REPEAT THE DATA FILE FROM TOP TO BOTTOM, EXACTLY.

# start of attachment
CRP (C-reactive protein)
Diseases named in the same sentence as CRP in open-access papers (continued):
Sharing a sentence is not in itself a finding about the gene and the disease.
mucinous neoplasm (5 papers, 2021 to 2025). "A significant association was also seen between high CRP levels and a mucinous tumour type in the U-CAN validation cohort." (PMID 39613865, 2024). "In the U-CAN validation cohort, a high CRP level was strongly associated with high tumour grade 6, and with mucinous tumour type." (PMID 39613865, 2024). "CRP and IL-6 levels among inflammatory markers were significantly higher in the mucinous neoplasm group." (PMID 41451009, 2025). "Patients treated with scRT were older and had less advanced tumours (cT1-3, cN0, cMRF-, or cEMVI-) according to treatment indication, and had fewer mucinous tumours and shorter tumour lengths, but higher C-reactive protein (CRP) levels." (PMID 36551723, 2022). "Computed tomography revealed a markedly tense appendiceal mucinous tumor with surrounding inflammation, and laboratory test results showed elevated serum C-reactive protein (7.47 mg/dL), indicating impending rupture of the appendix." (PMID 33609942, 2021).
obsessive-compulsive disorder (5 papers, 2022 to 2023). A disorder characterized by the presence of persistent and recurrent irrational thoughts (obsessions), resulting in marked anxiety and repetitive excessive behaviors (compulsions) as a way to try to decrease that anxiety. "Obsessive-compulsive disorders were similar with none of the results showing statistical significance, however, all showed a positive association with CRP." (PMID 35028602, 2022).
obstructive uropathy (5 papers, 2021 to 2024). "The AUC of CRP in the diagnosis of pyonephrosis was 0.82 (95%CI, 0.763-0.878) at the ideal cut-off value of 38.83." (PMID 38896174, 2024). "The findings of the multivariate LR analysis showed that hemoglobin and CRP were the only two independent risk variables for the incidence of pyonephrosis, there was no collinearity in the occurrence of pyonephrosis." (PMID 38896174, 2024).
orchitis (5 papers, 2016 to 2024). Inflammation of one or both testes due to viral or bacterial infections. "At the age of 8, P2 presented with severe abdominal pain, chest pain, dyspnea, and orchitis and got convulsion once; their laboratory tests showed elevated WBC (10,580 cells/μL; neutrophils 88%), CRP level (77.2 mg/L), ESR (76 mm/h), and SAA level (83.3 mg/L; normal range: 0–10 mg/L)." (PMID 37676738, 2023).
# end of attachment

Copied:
CRP (C-reactive protein)
Diseases named in the same sentence as CRP in open-access papers (continued):
Sharing a sentence is not in itself a finding about the gene and the disease.
mucinous neoplasm (5 papers, 2021 to 2025). "A significant association was also seen between high CRP levels and a mucinous tumour type in the U-CAN validation cohort." (PMID 39613865, 2024). "In the U-CAN validation cohort, a high CRP level was strongly associated with high tumour grade 6, and with mucinous tumour type." (PMID 39613865, 2024). "CRP and IL-6 levels among inflammatory markers were significantly higher in the mucinous neoplasm group." (PMID 41451009, 2025). "Patients treated with scRT were older and had less advanced tumours (cT1-3, cN0, cMRF-, or cEMVI-) according to treatment indication, and had fewer mucinous tumours and shorter tumour lengths, but higher C-reactive protein (CRP) levels." (PMID 36551723, 2022). "Computed tomography revealed a markedly tense appendiceal mucinous tumor with surrounding inflammation, and laboratory test results showed elevated serum C-reactive protein (7.47 mg/dL), indicating impending rupture of the appendix." (PMID 33609942, 2021).
obsessive-compulsive disorder (5 papers, 2022 to 2023). A disorder characterized by the presence of persistent and recurrent irrational thoughts (obsessions), resulting in marked anxiety and repetitive excessive behaviors (compulsions) as a way to try to decrease that anxiety. "Obsessive-compulsive disorders were similar with none of the results showing statistical significance, however, all showed a positive association with CRP." (PMID 35028602, 2022).
obstructive uropathy (5 papers, 2021 to 2024). "The AUC of CRP in the diagnosis of pyonephrosis was 0.82 (95%CI, 0.763-0.878) at the ideal cut-off value of 38.83." (PMID 38896174, 2024). "The findings of the multivariate LR analysis showed that hemoglobin and CRP were the only two independent risk variables for the incidence of pyonephrosis, there was no collinearity in the occurrence of pyonephrosis." (PMID 38896174, 2024).
orchitis (5 papers, 2016 to 2024). Inflammation of one or both testes due to viral or bacterial infections. "At the age of 8, P2 presented with severe abdominal pain, chest pain, dyspnea, and orchitis and got convulsion once; their laboratory tests showed elevated WBC (10,580 cells/μL; neutrophils 88%), CRP level (77.2 mg/L), ESR (76 mm/h), and SAA level (83.3 mg/L; normal range: 0–10 mg/L)." (PMID 37676738, 2023).